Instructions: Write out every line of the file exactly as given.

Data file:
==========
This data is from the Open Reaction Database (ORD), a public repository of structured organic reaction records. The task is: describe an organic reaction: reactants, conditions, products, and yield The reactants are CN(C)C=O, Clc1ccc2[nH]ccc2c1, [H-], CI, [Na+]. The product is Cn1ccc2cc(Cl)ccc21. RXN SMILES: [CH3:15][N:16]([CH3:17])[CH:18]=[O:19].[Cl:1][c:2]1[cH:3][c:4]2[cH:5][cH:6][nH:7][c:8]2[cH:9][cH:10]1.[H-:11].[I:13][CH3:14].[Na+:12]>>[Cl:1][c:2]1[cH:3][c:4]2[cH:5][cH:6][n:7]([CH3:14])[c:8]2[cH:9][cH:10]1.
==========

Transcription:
This data is from the Open Reaction Database (ORD), a public repository of structured organic reaction records. The task is: describe an organic reaction: reactants, conditions, products, and yield The reactants are CN(C)C=O, Clc1ccc2[nH]ccc2c1, [H-], CI, [Na+]. The product is Cn1ccc2cc(Cl)ccc21. RXN SMILES: [CH3:15][N:16]([CH3:17])[CH:18]=[O:19].[Cl:1][c:2]1[cH:3][c:4]2[cH:5][cH:6][nH:7][c:8]2[cH:9][cH:10]1.[H-:11].[I:13][CH3:14].[Na+:12]>>[Cl:1][c:2]1[cH:3][c:4]2[cH:5][cH:6][n:7]([CH3:14])[c:8]2[cH:9][cH:10]1.